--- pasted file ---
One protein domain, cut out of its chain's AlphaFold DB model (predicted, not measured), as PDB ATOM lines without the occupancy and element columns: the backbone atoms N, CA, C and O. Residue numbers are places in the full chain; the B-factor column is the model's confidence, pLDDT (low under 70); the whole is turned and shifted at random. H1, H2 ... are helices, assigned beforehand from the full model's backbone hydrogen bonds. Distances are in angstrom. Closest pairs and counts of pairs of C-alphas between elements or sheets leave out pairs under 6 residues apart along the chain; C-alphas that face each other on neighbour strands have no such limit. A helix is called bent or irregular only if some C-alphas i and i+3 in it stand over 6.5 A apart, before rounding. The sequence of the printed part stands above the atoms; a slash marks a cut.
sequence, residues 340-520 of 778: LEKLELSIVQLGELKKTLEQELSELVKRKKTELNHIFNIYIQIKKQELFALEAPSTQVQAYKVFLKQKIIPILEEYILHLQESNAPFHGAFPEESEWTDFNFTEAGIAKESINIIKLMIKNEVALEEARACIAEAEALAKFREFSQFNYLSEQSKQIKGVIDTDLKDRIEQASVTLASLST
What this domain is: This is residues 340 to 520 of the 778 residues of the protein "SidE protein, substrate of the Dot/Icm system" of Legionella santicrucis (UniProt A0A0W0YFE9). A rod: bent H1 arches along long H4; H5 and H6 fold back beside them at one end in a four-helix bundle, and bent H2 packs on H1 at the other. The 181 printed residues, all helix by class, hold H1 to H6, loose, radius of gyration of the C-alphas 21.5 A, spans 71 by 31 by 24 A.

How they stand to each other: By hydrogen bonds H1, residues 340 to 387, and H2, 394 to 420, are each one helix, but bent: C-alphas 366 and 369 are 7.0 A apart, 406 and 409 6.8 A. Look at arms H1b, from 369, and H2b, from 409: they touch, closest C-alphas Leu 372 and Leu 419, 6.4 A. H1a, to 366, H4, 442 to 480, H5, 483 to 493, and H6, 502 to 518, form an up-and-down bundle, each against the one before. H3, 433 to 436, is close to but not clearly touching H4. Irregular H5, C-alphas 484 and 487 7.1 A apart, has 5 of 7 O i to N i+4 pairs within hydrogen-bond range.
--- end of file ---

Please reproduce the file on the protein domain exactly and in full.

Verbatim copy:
One protein domain, cut out of its chain's AlphaFold DB model (predicted, not measured), as PDB ATOM lines without the occupancy and element columns: the backbone atoms N, CA, C and O. Residue numbers are places in the full chain; the B-factor column is the model's confidence, pLDDT (low under 70); the whole is turned and shifted at random. H1, H2 ... are helices, assigned beforehand from the full model's backbone hydrogen bonds. Distances are in angstrom. Closest pairs and counts of pairs of C-alphas between elements or sheets leave out pairs under 6 residues apart along the chain; C-alphas that face each other on neighbour strands have no such limit. A helix is called bent or irregular only if some C-alphas i and i+3 in it stand over 6.5 A apart, before rounding. The sequence of the printed part stands above the atoms; a slash marks a cut.
sequence, residues 340-520 of 778: LEKLELSIVQLGELKKTLEQELSELVKRKKTELNHIFNIYIQIKKQELFALEAPSTQVQAYKVFLKQKIIPILEEYILHLQESNAPFHGAFPEESEWTDFNFTEAGIAKESINIIKLMIKNEVALEEARACIAEAEALAKFREFSQFNYLSEQSKQIKGVIDTDLKDRIEQASVTLASLST
What this domain is: This is residues 340 to 520 of the 778 residues of the protein "SidE protein, substrate of the Dot/Icm system" of Legionella santicrucis (UniProt A0A0W0YFE9). A rod: bent H1 arches along long H4; H5 and H6 fold back beside them at one end in a four-helix bundle, and bent H2 packs on H1 at the other. The 181 printed residues, all helix by class, hold H1 to H6, loose, radius of gyration of the C-alphas 21.5 A, spans 71 by 31 by 24 A.

How they stand to each other: By hydrogen bonds H1, residues 340 to 387, and H2, 394 to 420, are each one helix, but bent: C-alphas 366 and 369 are 7.0 A apart, 406 and 409 6.8 A. Look at arms H1b, from 369, and H2b, from 409: they touch, closest C-alphas Leu 372 and Leu 419, 6.4 A. H1a, to 366, H4, 442 to 480, H5, 483 to 493, and H6, 502 to 518, form an up-and-down bundle, each against the one before. H3, 433 to 436, is close to but not clearly touching H4. Irregular H5, C-alphas 484 and 487 7.1 A apart, has 5 of 7 O i to N i+4 pairs within hydrogen-bond range.